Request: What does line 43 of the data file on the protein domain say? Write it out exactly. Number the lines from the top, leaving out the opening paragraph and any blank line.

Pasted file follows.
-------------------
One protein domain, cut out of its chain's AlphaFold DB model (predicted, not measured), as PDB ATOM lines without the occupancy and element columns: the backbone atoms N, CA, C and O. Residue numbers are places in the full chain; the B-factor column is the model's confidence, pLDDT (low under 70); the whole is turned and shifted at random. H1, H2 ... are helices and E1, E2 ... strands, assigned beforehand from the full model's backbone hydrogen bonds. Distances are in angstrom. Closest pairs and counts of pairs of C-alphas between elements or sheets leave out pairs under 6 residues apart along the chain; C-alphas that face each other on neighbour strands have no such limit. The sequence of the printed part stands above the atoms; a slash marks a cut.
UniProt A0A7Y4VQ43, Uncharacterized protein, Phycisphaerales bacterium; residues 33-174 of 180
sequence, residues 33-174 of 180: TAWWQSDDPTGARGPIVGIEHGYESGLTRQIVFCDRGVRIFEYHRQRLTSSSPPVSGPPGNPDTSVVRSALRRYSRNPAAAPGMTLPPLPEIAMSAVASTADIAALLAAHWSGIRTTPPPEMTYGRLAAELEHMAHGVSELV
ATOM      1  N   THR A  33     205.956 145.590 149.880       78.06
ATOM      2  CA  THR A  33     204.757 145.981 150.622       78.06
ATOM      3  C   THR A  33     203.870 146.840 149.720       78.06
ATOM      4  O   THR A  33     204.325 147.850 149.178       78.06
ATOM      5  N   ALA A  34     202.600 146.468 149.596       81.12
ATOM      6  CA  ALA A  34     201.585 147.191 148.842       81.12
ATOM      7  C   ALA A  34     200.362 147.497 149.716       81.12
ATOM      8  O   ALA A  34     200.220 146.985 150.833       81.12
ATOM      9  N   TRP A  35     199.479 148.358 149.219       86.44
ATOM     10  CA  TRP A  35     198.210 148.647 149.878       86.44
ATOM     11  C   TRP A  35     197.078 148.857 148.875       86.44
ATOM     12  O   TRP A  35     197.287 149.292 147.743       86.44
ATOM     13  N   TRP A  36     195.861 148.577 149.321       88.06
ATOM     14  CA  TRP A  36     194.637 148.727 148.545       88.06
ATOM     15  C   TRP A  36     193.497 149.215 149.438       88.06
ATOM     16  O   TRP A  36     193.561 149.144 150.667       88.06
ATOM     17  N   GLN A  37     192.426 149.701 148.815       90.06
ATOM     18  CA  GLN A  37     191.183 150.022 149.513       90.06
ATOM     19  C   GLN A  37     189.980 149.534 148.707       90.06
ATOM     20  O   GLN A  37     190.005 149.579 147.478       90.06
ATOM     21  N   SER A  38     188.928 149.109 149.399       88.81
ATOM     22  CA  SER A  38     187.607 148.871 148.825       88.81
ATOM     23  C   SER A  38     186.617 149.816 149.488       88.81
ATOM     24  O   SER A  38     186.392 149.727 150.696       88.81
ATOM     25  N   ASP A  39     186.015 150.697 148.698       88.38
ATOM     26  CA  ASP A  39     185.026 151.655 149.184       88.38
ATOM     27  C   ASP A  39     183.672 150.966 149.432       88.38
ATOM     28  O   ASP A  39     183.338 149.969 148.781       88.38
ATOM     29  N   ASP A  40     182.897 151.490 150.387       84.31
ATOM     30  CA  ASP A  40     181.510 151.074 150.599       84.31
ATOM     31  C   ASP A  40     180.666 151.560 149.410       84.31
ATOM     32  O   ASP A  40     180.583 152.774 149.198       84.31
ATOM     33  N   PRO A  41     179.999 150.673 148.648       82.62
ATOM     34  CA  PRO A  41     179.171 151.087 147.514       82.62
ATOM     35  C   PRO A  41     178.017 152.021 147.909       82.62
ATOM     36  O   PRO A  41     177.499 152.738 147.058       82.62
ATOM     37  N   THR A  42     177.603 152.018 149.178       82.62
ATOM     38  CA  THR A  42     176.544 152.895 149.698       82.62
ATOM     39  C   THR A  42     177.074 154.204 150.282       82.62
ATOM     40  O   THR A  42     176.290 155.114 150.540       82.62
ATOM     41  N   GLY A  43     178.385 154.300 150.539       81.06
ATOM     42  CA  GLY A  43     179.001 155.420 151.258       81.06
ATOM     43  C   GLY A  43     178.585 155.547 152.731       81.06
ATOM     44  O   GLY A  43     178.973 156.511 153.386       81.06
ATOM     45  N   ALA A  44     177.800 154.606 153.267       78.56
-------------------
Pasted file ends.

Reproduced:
ATOM     41  N   GLY A  43     178.385 154.300 150.539       81.06